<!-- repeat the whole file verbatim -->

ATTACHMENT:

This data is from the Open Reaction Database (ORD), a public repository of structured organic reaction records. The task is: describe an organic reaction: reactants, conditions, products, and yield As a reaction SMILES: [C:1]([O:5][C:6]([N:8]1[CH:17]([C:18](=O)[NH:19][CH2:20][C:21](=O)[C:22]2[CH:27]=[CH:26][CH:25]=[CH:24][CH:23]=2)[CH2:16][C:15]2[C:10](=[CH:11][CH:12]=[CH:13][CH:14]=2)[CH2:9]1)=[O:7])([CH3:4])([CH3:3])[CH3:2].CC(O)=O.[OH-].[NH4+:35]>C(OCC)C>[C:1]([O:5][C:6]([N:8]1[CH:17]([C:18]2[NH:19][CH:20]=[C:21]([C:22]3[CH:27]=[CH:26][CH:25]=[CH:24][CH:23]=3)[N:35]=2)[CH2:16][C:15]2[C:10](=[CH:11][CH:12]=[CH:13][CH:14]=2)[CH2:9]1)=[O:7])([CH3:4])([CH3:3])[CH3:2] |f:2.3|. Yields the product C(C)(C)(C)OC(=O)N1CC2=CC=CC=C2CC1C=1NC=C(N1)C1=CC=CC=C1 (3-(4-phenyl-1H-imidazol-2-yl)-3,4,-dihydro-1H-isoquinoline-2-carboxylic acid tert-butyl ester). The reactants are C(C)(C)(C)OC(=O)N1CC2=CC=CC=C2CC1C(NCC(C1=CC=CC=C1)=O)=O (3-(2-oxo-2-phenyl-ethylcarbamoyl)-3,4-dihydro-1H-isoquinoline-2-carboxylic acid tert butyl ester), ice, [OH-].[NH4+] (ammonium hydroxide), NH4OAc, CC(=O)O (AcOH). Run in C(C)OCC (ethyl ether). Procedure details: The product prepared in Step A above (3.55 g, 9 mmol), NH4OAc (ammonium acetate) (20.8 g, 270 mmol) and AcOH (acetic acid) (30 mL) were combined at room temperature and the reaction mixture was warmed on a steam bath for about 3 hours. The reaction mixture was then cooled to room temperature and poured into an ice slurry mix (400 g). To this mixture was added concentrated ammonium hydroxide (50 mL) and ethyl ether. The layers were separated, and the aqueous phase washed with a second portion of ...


This data is from the Open Reaction Database (ORD), a public repository of structured organic reaction records. The task is: describe an organic reaction: reactants, conditions, products, and yield As a reaction SMILES: [C:1]([O:5][C:6]([N:8]1[CH:17]([C:18](=O)[NH:19][CH2:20][C:21](=O)[C:22]2[CH:27]=[CH:26][CH:25]=[CH:24][CH:23]=2)[CH2:16][C:15]2[C:10](=[CH:11][CH:12]=[CH:13][CH:14]=2)[CH2:9]1)=[O:7])([CH3:4])([CH3:3])[CH3:2].CC(O)=O.[OH-].[NH4+:35]>C(OCC)C>[C:1]([O:5][C:6]([N:8]1[CH:17]([C:18]2[NH:19][CH:20]=[C:21]([C:22]3[CH:27]=[CH:26][CH:25]=[CH:24][CH:23]=3)[N:35]=2)[CH2:16][C:15]2[C:10](=[CH:11][CH:12]=[CH:13][CH:14]=2)[CH2:9]1)=[O:7])([CH3:4])([CH3:3])[CH3:2] |f:2.3|. Yields the product C(C)(C)(C)OC(=O)N1CC2=CC=CC=C2CC1C=1NC=C(N1)C1=CC=CC=C1 (3-(4-phenyl-1H-imidazol-2-yl)-3,4,-dihydro-1H-isoquinoline-2-carboxylic acid tert-butyl ester). The reactants are C(C)(C)(C)OC(=O)N1CC2=CC=CC=C2CC1C(NCC(C1=CC=CC=C1)=O)=O (3-(2-oxo-2-phenyl-ethylcarbamoyl)-3,4-dihydro-1H-isoquinoline-2-carboxylic acid tert butyl ester), ice, [OH-].[NH4+] (ammonium hydroxide), NH4OAc, CC(=O)O (AcOH). Run in C(C)OCC (ethyl ether). Procedure details: The product prepared in Step A above (3.55 g, 9 mmol), NH4OAc (ammonium acetate) (20.8 g, 270 mmol) and AcOH (acetic acid) (30 mL) were combined at room temperature and the reaction mixture was warmed on a steam bath for about 3 hours. The reaction mixture was then cooled to room temperature and poured into an ice slurry mix (400 g). To this mixture was added concentrated ammonium hydroxide (50 mL) and ethyl ether. The layers were separated, and the aqueous phase washed with a second portion of ...